Forecasts are like garbage cans, everyone has one....well you know the rest.
Nevertheless, they are fun and actually can be instructive as a guide. With today's pace in technology, it does get rather difficult to project things. This does not stop people from doing it.
One area that has a bit more certainty than in most is computing. Since there are "laws" that are followed, we can ascertain where things will be with some certainty. While not exact, we can get a ballpark idea.
Moore's "Law" is probably the most famous. This has held fairly constant over the last 5 decades. Much of the progress we have in the world is due to the rapid advancement in computational power. The doubling of output of chips every couple years led to significant changes in society.
Many question whether this "Law" is dead. Without getting into that debate, I find that it is not relevant anyway. At some point, we will see another paradigm shift due to advancement by chip makers. Could it be carbon nanotubes or EUV lithography that changes the course we are on? I have no idea. However, we know the move is on to keep squeezing greater output by all the chip manufacturers.
Which brings us to the Singularity.
This is a hypothetical point where the power of computing is such that it passes human capability. In other words, our computers are more powerful than human brains. Thus we see technological growth and progress being irreversible.
Ray Kurzweil is considered by many to be a genius. There is an equal number of people who think him a quack. No matter which camp someone is in, Kurzweil is one who garners a lot of attention. He wrote a book "The Singularity is Near". In it, he predicted the date for this was around 2045.
Before going any further, I must state these predictions are in the minority. Most who buy into the idea of the Singularity have it pegged somewhere between 2060 and 2100. At the same time, there are many in the field who believe we will never reach this point, that it is a complete impossibility.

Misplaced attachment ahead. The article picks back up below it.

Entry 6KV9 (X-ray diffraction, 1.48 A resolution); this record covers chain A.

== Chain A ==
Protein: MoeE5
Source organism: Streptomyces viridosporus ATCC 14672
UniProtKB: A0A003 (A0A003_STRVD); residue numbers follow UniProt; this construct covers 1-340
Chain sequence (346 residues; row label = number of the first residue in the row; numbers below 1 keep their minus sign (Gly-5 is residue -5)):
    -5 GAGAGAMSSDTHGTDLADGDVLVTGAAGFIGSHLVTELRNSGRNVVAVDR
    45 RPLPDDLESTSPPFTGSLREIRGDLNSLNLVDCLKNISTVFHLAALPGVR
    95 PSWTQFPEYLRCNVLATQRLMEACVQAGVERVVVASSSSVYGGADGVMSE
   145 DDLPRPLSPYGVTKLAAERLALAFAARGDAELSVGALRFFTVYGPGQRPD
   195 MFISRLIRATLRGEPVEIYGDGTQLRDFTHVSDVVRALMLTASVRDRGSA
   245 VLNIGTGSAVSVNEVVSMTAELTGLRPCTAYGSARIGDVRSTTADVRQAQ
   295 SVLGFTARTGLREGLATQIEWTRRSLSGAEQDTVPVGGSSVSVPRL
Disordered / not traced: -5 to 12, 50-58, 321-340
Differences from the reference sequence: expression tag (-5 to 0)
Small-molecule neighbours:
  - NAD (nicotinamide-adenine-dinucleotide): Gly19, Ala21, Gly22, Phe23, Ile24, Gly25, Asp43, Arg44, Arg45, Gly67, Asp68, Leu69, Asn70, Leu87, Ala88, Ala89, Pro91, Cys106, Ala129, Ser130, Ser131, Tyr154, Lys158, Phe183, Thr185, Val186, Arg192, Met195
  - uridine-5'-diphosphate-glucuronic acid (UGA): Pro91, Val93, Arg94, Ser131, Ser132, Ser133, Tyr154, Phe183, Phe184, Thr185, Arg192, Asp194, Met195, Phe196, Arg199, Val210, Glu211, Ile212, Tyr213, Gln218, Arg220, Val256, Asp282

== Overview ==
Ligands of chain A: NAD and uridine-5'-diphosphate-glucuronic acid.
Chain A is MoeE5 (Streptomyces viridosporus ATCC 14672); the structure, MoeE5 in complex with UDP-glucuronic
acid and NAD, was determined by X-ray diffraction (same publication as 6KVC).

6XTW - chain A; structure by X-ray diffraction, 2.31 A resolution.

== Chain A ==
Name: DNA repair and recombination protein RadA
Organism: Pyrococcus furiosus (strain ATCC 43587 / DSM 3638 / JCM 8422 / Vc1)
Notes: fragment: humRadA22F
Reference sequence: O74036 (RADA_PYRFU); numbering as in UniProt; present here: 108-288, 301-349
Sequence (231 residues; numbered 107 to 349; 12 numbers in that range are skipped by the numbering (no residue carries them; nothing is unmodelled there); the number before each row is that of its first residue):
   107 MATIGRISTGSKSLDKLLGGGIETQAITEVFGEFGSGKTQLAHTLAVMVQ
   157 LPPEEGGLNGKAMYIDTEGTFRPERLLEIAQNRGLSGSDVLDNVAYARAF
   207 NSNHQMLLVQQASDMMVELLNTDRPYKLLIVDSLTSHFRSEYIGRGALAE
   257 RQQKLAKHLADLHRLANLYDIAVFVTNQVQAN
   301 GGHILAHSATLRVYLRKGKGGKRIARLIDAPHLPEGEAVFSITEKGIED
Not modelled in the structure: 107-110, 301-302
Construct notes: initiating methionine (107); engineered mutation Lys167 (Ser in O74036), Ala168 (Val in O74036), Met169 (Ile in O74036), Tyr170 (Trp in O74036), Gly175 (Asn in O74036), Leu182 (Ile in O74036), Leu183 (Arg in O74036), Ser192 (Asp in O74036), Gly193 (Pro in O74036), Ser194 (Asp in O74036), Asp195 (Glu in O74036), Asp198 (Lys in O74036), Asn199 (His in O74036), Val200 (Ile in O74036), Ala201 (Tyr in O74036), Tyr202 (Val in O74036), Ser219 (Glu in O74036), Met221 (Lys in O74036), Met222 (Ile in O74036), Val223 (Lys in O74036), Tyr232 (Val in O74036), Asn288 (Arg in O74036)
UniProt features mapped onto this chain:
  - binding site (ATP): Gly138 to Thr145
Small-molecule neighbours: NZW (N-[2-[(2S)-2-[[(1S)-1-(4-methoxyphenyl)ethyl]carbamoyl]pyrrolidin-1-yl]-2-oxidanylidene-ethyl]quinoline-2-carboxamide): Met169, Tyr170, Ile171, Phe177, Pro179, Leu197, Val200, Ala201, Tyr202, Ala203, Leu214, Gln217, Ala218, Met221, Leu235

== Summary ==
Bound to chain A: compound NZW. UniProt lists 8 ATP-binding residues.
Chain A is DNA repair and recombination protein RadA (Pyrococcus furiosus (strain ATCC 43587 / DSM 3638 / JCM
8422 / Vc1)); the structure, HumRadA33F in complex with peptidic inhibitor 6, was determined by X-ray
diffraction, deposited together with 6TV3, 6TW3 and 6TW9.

Nevertheless, Kurzweil was trumped by his own organization. During a conference in South Africa, it was announced that the Singularity will be reached in 2035 as compared to the original estimate of 2045.
The technological singularity, an age when machine intelligence surpasses human intelligence, is now expected to take place in 2035, 10 years earlier than initially predicted.
This was the word from Shayne Manne, co-CEO of SingularityU Africa and co-founder of experiential brand agency Mann Made.
No word was given why the change in outlook and what took place to speed up the process.
Whether this comes to pass in the time period outlined here is not important. The reason I bring this up is to focus upon the trend. If these people are even remotely correct, how will things change by, say, 2027? What will the business and investing world look like if the path towards Singularity is on pace to be reached in the next 20 years?
We know computational power is growing. In addition to advancements in chips, we see other factors such as neural networks, image recognition, and, perhaps even, quantum computing having a major impact going forward.
It is easy to believe things will remain fairly constant. The pace that is being referred to here shows that this could be a false presumption. We are seeing more of our world going digital and, with computing at the core, this has a remarkable impact. Today, many of the largest (and most powerful) companies in the world are from this realm. Facebook, Google, Amazon, and Alibaba are all leveraging the power of computing to their own advantage.
AI is going to be the most powerful thing we ever saw created by humanity. In proportion, I believe it will make the advancement of electricity look rather small. Unfortunately, as many are warning, we are not quite sure how this will all work out.
Either way, it is best to be mindful of what is taking place. There are very powerful technologies around the corner that will alter all of society. I feel that no matter what the industry, all are ripe for disruption. The tools being developed are simply making too much of an impact.
Those that get on board have a chance. The companies that stick to the status quo will likely be gone in 10 years.
Something to keep in mind as we move forward.
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